20 June, 2012

Tikkun Olam

Recently, a brief discussion of tikkun olam occurred on an online Gnostic group that I frequently read but rarely reply to. As I was not part of the original conversation I refrained from discussing specific questions that were addressed to someone else. That's only polite, right? I do have some thoughts on the subject however, and as I haven't blathered on about kabbalah for a while it might be time for a change of topic.

Tikkun olam is usually translated as the World of Rectification. Olam is an interested word. It certainly can mean world, but can also mean eternity and may be definitionally, though not etymologically, related to the Greek word "kosmos" in its Neoplatonic sense. Tikkun means rectification, which is to say to restore something to its proper condition. To fix it so it was the way it used to be.

The idea pre-dates kabbalah and is directly related to Jewish messianic thought. While pre-kabbalah in nature, it is still a part of kabbalistic tradition, found in the Zohar and heavily developed by both R. Moshe Cordovero (the Ramak) and R. Titzchak Luria (the Ari) and has so become an exceedingly important element of kabbalistic thought and practice.

Generally speaking, we may talk about tikkun olam as a goal and tikkun a the process for achieving that goal. But what is tikkun olam, the rectified world? That is a difficult question to answer, and Jewish thought varies, typically along two lines, either physical or spiritual, or, of course, both. In either case, tikkun olam might be thought of as an equivalent to the Christian idea(s) of the Kingdom of Heaven/God as well as the kabbalistic idea of the World to Come.

So, some kabbalistic background: The Zohar introduces an idea, a myth, about the creation of the world (olam) through a process involving too much Gevurah. The problem isn't that creation occurred through Gevurah, almost all creation in the Zohar comes through the Gevuric process. The problem was the amount of Gevurah involved. The great and terrible force of Pachad shattered the vessels made to contain the divine light and everything below a certain level fell, resulting in the development of the physical realm, which wasn't necessarily supposed to happen. (This is a difficult issue in and of itself. God, being perfect and all knowing, would have known this would be the result of the action, so presumably the physical realm was intended, but it could not, should not, have been part of the process of emanation, it had to be created instead).

Tikkun is the process of picking up the shattered pieces, the kellipot or shells, and putting their contents, bits of divine light, back where they belong. In the Zohar the kellipot are demonic beings, or even beings at all, but appear as coverings for the bits of divine light in the physical and sub-physical realms, distorting the perfect light in a way not dissimilar to the later Neoplatonic idea of hyle and its affect on the vehicle of the soul.

The personified evil forces in Zoharic thought are not described or called kellipot but are instead the forces of the "Left-Hand Side," Samael and the Evil Inclination and their ilk. Even they are not evil in the classical, opposite of good, way. When properly directed the Evil Inclination is the source of artistic creativity and the drive towards procreation and Samael punctures the over-inflated egos of the faux-righteous. In kabbalistic thought evil is as complex and necessary as good. It is only when evil, or good for that matter, is improperly directed that problems occur. (Compare this with Pseudo-Dionysius' writings on the subject of Evil, which are derived from Proclus and Plotinus).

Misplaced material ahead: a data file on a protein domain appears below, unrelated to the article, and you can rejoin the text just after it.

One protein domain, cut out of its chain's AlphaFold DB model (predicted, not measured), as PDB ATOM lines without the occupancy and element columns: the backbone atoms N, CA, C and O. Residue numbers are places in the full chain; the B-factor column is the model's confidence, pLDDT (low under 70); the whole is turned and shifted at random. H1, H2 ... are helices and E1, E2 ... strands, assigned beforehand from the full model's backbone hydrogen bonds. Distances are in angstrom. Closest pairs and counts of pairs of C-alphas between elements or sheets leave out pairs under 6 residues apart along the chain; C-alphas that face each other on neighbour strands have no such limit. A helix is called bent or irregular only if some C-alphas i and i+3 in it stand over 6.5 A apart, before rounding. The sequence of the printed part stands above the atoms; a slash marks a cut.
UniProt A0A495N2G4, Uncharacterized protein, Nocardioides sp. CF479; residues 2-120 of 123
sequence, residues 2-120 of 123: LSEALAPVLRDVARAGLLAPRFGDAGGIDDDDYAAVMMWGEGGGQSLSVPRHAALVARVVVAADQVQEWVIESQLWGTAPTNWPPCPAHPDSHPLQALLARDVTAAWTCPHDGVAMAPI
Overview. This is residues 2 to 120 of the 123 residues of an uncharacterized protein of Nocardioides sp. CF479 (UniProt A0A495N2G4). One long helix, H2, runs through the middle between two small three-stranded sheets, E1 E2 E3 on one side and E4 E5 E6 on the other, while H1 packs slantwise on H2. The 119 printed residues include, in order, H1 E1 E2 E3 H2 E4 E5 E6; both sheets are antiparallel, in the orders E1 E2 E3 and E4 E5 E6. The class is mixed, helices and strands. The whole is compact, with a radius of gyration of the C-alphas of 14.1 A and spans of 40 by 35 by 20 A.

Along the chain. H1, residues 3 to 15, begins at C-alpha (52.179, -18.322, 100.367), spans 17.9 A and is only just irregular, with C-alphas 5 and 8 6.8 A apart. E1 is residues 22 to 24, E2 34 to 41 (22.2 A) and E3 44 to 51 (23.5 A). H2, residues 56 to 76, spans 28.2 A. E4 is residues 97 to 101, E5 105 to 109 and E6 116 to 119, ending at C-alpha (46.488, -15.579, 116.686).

So, how do we go about practicing tikkun, the ultimate form of kabbalistic theurgy? That is, of course, complicated. One method is largely mundane: be a good person and do good things. An orthodox Jewish conception of this is to follow the commandants of Torah. Kabbalistically, the answer is essentially the same, except the mitzvot, commandants, are understood to have not only earthly ramifications, but entirely metaphysical ones as well, ones that affect not only soul, something found in less mystical interpretations of Rabbinic law, but also the entire spiritual structure of creation.

Beyond this, Jewish mysticism has a long-standing form of meditation known as hitbodedut (see, for example,, see especially the section on hitbodedut and tikkun!), which appears to have its roots in merkavah mysticism, but was also influenced by Sufism. Hitbodedut involves the mental, and presumably spiritual, manipulation of the letters of the Hebrew alefbet. The alefbet is considered to not simply represent, but to spiritually BE the divine forces God used to create. By manipulating the letters, reality can also be altered. Hitbodedut is a theurgic process, perhaps similar to the Neoplatonist Iamblichus' idea of hieratic prayer, which involves the use of "nonsense" sounds that have meaning not to us but to the gods.

I'm not really going anywhere with this, mostly thinking aloud. That being said, the ideological connections between Neoplatonic theurgy and kabbalistic tikkun should be clear. Both are an engagement with the spiritual realm for the purpose of moving the physical realm towards its divine purpose. In doing this not only is the physical realm rectified to the divine plan (or whatever), but so is the individual soul, which is, after all, a microcosm of the macrocosm.

As I am involved in the development of an ecumenical, Neoplatonic gathering (Ekkelsia) that, amongst other things, will focus on a kind of liturgical theurgy, there might be more to say on the subject. But that will have to wait.